Your People Are Your Brand
Your people are your brand. Their passion and belief or lack of it, defines what your company stands for.
A CEO enters the HR department and asks the HR director “How’s your team getting to grips with our new brand positioning?”
The HR director responds confidently that there’s “no problem” and that “every piece of paper emanating from HR has the new logo on it.”
(Marketing for services – The brand inside, James Brooke, Maritz, AdMap 2002)
You launch a new brand. Months have gone into planning for it meticulously. Research, positioning, architecture, core brand identity, the intrinsic and extrinsic values that the brand stands for, the list is endless – every possible care has been taken to ensure that the launch will be successful. A few weeks into the high decibel launch someone from your company, let’s call him Rakesh, is at a party and a friend comes up to him and asks Rakesh for the “real” story of this wondrous new brand. He looks appropriately knowledgeable and shrugs and says, “Oh it is just a product that wasn’t doing so well – they’ve put it into new packaging and are now trying to revive it.” It does not matter that Rakesh is not from marketing (he may be from finance or HR or any other function). To his friend he is a real authority, an insider. Now when Rakesh’s friend recounts the same message he will be speaking with equal authority and the damage will widen. For a large, well established company it might not impact the new brand seriously. For a start-up, a brand with a smaller market footprint or one entering a highly competitive market it could have serious repercussions.
The same applies to multi-crore corporate advertising particularly in service driven businesses. Imagine a company that spends large sums in advertising promising to be friendly and helpful, but has employees who look at customers as though they are singularly responsible for their bad day. Won’t it be wasting its investment in advertising and worse, stand to lose credibility? Having to conduct a series of calisthenics to catch a waiter’s eye in an upmarket restaurant, an airhostess who does not bother when she sees a soiled table cloth, a sales person who says “Oh I am from sales” and turns away when a customer in a small town approaches him with a problem, a bank that keeps promising to send its “customer relationship manager” to meet you and of course no one turns up – examples abound. All of us have had some such experience and it has coloured our impression of the brand and of the company behind it. And these interactions and the impressions they create can render a multi-crore advertising campaign meaningless.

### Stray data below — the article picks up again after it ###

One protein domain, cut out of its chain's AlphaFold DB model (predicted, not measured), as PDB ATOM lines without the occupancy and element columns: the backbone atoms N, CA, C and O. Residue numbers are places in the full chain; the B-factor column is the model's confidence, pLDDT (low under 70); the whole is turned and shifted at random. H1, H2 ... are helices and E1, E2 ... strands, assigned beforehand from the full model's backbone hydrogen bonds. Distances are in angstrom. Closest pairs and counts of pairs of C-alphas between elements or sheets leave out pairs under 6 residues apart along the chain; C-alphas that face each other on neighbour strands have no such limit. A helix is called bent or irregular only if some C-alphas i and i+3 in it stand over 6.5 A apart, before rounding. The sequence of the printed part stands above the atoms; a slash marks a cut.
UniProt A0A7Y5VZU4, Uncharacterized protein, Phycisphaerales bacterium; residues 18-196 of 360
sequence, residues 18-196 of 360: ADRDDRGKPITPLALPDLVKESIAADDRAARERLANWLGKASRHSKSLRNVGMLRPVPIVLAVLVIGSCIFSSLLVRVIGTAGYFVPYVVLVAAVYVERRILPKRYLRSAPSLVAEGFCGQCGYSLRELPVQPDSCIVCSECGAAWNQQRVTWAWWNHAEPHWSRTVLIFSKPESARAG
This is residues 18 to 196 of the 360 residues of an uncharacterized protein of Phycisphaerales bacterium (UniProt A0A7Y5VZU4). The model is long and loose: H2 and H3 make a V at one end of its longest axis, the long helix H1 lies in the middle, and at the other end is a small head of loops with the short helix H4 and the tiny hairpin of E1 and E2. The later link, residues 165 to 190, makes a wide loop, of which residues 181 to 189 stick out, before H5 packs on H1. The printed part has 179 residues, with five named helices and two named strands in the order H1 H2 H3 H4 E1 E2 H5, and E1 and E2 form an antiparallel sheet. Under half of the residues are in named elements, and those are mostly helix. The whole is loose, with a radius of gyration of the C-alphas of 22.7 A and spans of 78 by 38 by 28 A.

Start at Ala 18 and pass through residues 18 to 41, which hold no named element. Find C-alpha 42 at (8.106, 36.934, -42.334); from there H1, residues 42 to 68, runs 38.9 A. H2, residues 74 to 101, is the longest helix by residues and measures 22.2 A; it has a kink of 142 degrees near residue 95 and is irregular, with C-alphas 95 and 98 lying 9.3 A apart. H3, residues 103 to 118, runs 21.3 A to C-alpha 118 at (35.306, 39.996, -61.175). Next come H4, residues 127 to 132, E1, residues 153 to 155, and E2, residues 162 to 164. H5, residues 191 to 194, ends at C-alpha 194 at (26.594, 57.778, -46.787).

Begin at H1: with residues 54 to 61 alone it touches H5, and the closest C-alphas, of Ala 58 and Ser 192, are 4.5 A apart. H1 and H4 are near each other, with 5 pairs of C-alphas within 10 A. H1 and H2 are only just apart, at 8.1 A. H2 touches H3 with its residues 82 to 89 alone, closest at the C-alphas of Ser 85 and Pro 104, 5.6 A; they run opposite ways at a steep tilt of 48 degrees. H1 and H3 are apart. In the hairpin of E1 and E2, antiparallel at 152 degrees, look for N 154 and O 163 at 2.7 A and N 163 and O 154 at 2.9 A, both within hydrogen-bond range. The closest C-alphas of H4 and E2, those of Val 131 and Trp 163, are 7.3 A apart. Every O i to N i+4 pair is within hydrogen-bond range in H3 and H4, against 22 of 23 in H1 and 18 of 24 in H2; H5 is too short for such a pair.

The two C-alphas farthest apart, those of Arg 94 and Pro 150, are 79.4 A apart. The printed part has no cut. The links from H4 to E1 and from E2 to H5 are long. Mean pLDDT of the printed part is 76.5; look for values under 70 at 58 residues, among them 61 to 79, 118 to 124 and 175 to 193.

Now reading what has been written above, one can easily say, “Ah but if the people had been trained better…” But it requires much more than training or logos appropriately placed by a zealous HR department or even those buzz-word filled internal “initiatives” that most companies undertake from time to time.
The first thing that is really required is for the company to have a distinct, simply articulated brand “passion”. The use of words such as “vision”, “mission”, etc have been deliberately avoided because they are often platitudinous, ubiquitous and therefore meaningless. Companies that have a core brand “passion” (articulated or not) tend to align everything around that. As a result from the hiring process to training to work itself no one is in any doubt about why they are working for that particular brand. Nike is said to have some employees who have tattooed themselves with the “swoosh”. Oakley insists that its employees have an actual ability and passion for a particular sport (not just an interest). One car brand in India understood the true value of “infecting” all its employees with the passion for the new brand. In this case its introductory model had had a less than enthusiastic reception in the marketplace. The new one was a complete change from its predecessor, not just in terms of the vehicle itself but from the core of what this vehicle represented. Everyone in the company needed to believe in this new car and what it stood for because each one of them could affect someone on the “outside” thereby affecting the new brand’s prospects. The company even went so far as to place advertising in newspapers primarily aimed its immediate employees and key stakeholders rather than at its potential customers. Using a core thought that went beyond mere visions and missions, it went for the heart and sought to create belief. Every employee thus became an advocate and a believer and that spirit permeated through to other key stakeholders like the dealer network. This spirit resulted in the new brand being considered as one of the most successful car launches of its time.